The unedited full-text of the 1906 Jewish Encyclopedia
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Russian educator; born at Tarnopol, Galicia, in 1798; died at Odessa March 15, 1853. He received a thorough Talmudic education, and later entered the school of Joseph Perl, where, at the age of twenty, he became instructor, holding that position for ten years. During this time he studied assiduously, and acquired a fair knowledge of modern languages. On the death of Ephraim Sittenfeld (1828) Stern was appointed his successor as director of the Jewish school in Odessa. He conducted the institution very successfully and exerted a great and lasting influence on the education of the Jews in South Russia. Under his management the school prospered greatly, and Stern succeeded in winning over the adherents of the old Orthodox party, who were at first bitterly opposed to the Russianizing tendencies of the institution. In 1837 Stern received permission from the governor-general of the New-Russian provinces to open a school for boys and girls in Kishinef, Bessarabia.

Stern was highly esteemed by the government, which often solicited his advice in Jewish matters. Thus, during the reign of Nicholas I., when the government was considering means for the intellectual and religious uplifting of the Russian Jews, Stern was invited to present his suggestions. Among the measures proposed was the reorganization of the rabbinate. In the archives of the governor-general of New Russia there is a document dealing with the establishment in Odessa of a committee for the purpose of devising a plan to regulate the religious administration connected with the offices of the government rabbis. Such a committee was formed in Odessa in 1840, Basilius Stern, Ḥayyim Efrusi, and Moses Lichtenstadt being the delegates appointed. Stern suggested also that a Jewish seminary be founded in Russia for the education of rabbis. In reporting this project to Count M. S. Vorontsov, the military governor of Odessa, Major-General Akhlestyshev praised the work of Stern and suggested that hereditary honorary citizenship be conferred upon him; this honor was later granted him by Czar Nicholas I. To the work of this committee may be attributed the founding of rabbinical schools in Wilna and Jitomir nine years later. In 1843 Stern was called to St. Petersburg by the minister of education in order to attend the sessions of the committee on educational affairs. In his letter to Uvarov, minister of education, Governor-General Vorontsov of New Russia speaks highly of Stern's experience, knowledge, and education; and in his report of March 31, 1843, Akhlestyshev again refers to the services of Stern, stating that he had granted the latter 600 rubles instead of the 300 asked for, in order to cover the expenses of his journey to St. Petersburg. On April 11, 1843,Stern left for the Russian capital. As a member of the committee on Jewish affairs he undoubtedly contributed much toward the framing of the proposed legislation.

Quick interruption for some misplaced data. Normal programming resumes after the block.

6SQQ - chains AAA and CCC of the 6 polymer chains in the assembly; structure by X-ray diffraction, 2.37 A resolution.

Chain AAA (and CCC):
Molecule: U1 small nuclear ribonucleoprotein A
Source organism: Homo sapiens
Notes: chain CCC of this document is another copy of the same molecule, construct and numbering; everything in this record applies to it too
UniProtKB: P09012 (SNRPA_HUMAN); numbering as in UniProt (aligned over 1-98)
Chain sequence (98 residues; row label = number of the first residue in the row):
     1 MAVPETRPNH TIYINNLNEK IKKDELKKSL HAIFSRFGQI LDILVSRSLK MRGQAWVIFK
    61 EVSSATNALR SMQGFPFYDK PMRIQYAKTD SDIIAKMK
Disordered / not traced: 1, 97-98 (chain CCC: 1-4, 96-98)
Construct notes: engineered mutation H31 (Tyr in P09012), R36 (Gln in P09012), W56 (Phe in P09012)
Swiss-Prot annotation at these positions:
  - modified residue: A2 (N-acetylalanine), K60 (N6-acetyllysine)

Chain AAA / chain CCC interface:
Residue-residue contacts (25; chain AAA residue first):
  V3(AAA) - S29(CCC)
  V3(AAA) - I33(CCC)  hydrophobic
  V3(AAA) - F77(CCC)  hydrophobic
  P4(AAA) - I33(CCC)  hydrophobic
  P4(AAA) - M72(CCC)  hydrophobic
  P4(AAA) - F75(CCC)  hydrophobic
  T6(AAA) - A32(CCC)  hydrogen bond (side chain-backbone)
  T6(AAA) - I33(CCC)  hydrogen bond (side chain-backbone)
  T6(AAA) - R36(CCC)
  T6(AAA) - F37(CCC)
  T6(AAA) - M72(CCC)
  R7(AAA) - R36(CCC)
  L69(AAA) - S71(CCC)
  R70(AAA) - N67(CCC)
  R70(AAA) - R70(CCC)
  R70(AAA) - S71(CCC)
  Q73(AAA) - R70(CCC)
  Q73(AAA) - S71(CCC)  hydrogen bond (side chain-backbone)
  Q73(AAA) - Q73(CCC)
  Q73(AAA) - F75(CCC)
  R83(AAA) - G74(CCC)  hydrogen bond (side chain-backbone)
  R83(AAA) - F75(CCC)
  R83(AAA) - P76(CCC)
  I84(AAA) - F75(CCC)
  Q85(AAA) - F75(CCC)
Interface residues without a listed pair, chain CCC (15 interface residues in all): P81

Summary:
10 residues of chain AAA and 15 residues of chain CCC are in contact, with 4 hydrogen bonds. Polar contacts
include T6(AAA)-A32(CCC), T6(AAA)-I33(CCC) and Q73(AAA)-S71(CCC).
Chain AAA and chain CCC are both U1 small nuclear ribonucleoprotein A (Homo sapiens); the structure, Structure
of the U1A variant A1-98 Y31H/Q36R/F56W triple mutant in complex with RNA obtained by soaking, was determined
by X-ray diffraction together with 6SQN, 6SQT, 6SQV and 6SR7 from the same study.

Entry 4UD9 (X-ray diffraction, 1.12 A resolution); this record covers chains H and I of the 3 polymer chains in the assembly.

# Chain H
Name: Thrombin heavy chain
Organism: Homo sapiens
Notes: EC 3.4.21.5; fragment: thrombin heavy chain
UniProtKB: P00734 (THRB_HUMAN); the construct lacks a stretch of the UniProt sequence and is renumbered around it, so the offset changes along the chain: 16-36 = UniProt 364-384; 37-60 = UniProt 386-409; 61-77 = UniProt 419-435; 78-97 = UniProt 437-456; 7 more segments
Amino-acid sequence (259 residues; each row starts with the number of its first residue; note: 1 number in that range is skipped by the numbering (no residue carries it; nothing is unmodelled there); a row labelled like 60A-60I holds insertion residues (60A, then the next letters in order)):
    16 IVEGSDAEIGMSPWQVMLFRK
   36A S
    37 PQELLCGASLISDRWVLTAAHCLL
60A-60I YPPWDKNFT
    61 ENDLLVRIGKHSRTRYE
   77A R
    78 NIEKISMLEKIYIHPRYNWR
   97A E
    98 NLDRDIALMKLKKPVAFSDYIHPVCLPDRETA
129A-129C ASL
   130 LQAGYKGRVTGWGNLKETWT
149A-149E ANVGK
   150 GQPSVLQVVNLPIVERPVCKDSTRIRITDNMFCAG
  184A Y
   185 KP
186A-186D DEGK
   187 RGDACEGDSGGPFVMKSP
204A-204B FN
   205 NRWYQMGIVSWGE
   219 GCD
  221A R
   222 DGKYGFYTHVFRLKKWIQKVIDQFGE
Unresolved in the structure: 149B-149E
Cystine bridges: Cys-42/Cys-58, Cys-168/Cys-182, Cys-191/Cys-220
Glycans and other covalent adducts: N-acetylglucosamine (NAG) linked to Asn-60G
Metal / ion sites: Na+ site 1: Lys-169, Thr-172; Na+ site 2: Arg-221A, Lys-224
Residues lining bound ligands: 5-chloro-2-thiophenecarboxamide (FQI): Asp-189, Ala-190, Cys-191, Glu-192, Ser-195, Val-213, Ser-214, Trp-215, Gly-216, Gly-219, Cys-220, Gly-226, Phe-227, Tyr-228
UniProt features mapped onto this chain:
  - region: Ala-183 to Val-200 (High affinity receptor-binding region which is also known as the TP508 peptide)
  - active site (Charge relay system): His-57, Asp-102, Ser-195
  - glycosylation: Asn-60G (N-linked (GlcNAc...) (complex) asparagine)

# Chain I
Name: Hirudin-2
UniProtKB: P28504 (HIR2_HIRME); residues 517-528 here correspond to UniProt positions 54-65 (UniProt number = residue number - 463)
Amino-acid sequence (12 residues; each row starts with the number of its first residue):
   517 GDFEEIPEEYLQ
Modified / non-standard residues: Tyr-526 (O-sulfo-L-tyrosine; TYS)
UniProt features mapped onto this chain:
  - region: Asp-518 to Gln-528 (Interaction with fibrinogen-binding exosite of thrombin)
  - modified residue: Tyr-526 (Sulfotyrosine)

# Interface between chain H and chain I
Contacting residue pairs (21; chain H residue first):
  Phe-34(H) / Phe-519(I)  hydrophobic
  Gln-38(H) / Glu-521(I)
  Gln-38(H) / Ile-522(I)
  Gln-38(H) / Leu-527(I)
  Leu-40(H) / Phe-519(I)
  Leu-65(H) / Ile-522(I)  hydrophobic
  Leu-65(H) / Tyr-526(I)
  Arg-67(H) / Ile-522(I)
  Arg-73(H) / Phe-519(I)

Stern was a master of ancient languages, especially of Hebrew, and he devoted himself to the study of history also, especially the early history of the Slavonic peoples.

  • Werbel, Sifte Renanot, p. 86, Odessa, 1864;
  • Allg. Zeit. des Jud. 1853, p. 571;
  • Lerner, Yevrei v Novorossiskom Kraye, p. 34, Odessa, 1901.
H. R. J. G. L.
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